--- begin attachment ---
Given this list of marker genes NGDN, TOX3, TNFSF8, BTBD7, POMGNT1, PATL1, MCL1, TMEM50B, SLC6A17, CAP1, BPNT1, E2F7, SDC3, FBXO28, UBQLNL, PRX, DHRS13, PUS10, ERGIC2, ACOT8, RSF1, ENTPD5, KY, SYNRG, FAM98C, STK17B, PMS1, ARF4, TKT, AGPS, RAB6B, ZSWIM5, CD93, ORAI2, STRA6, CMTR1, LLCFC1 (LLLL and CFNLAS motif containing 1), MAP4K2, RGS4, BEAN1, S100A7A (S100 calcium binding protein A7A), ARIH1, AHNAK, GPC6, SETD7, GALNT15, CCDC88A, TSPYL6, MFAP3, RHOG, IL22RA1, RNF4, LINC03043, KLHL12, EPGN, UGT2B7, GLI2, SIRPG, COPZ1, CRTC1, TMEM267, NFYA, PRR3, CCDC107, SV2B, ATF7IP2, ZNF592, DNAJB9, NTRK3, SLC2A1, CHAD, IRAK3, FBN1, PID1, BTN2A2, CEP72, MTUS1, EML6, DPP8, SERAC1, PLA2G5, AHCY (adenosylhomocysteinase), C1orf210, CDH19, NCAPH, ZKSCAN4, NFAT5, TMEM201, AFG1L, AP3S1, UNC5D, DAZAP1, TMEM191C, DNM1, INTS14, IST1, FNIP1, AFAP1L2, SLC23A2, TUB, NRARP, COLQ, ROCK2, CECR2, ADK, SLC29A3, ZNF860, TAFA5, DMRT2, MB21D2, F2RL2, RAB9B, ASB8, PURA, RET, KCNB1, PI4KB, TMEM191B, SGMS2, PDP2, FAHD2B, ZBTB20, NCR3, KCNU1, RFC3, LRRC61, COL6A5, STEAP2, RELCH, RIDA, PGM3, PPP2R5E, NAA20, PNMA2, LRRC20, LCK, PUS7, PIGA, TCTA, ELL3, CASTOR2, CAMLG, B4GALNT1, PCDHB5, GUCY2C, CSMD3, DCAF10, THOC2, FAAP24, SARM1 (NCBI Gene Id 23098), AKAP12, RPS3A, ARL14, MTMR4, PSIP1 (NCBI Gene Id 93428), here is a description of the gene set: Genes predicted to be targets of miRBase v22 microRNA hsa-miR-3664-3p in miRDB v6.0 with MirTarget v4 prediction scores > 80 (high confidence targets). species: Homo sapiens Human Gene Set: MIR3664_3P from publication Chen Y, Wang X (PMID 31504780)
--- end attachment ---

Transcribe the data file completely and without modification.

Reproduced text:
Given this list of marker genes NGDN, TOX3, TNFSF8, BTBD7, POMGNT1, PATL1, MCL1, TMEM50B, SLC6A17, CAP1, BPNT1, E2F7, SDC3, FBXO28, UBQLNL, PRX, DHRS13, PUS10, ERGIC2, ACOT8, RSF1, ENTPD5, KY, SYNRG, FAM98C, STK17B, PMS1, ARF4, TKT, AGPS, RAB6B, ZSWIM5, CD93, ORAI2, STRA6, CMTR1, LLCFC1 (LLLL and CFNLAS motif containing 1), MAP4K2, RGS4, BEAN1, S100A7A (S100 calcium binding protein A7A), ARIH1, AHNAK, GPC6, SETD7, GALNT15, CCDC88A, TSPYL6, MFAP3, RHOG, IL22RA1, RNF4, LINC03043, KLHL12, EPGN, UGT2B7, GLI2, SIRPG, COPZ1, CRTC1, TMEM267, NFYA, PRR3, CCDC107, SV2B, ATF7IP2, ZNF592, DNAJB9, NTRK3, SLC2A1, CHAD, IRAK3, FBN1, PID1, BTN2A2, CEP72, MTUS1, EML6, DPP8, SERAC1, PLA2G5, AHCY (adenosylhomocysteinase), C1orf210, CDH19, NCAPH, ZKSCAN4, NFAT5, TMEM201, AFG1L, AP3S1, UNC5D, DAZAP1, TMEM191C, DNM1, INTS14, IST1, FNIP1, AFAP1L2, SLC23A2, TUB, NRARP, COLQ, ROCK2, CECR2, ADK, SLC29A3, ZNF860, TAFA5, DMRT2, MB21D2, F2RL2, RAB9B, ASB8, PURA, RET, KCNB1, PI4KB, TMEM191B, SGMS2, PDP2, FAHD2B, ZBTB20, NCR3, KCNU1, RFC3, LRRC61, COL6A5, STEAP2, RELCH, RIDA, PGM3, PPP2R5E, NAA20, PNMA2, LRRC20, LCK, PUS7, PIGA, TCTA, ELL3, CASTOR2, CAMLG, B4GALNT1, PCDHB5, GUCY2C, CSMD3, DCAF10, THOC2, FAAP24, SARM1 (NCBI Gene Id 23098), AKAP12, RPS3A, ARL14, MTMR4, PSIP1 (NCBI Gene Id 93428), here is a description of the gene set: Genes predicted to be targets of miRBase v22 microRNA hsa-miR-3664-3p in miRDB v6.0 with MirTarget v4 prediction scores > 80 (high confidence targets). species: Homo sapiens Human Gene Set: MIR3664_3P from publication Chen Y, Wang X (PMID 31504780)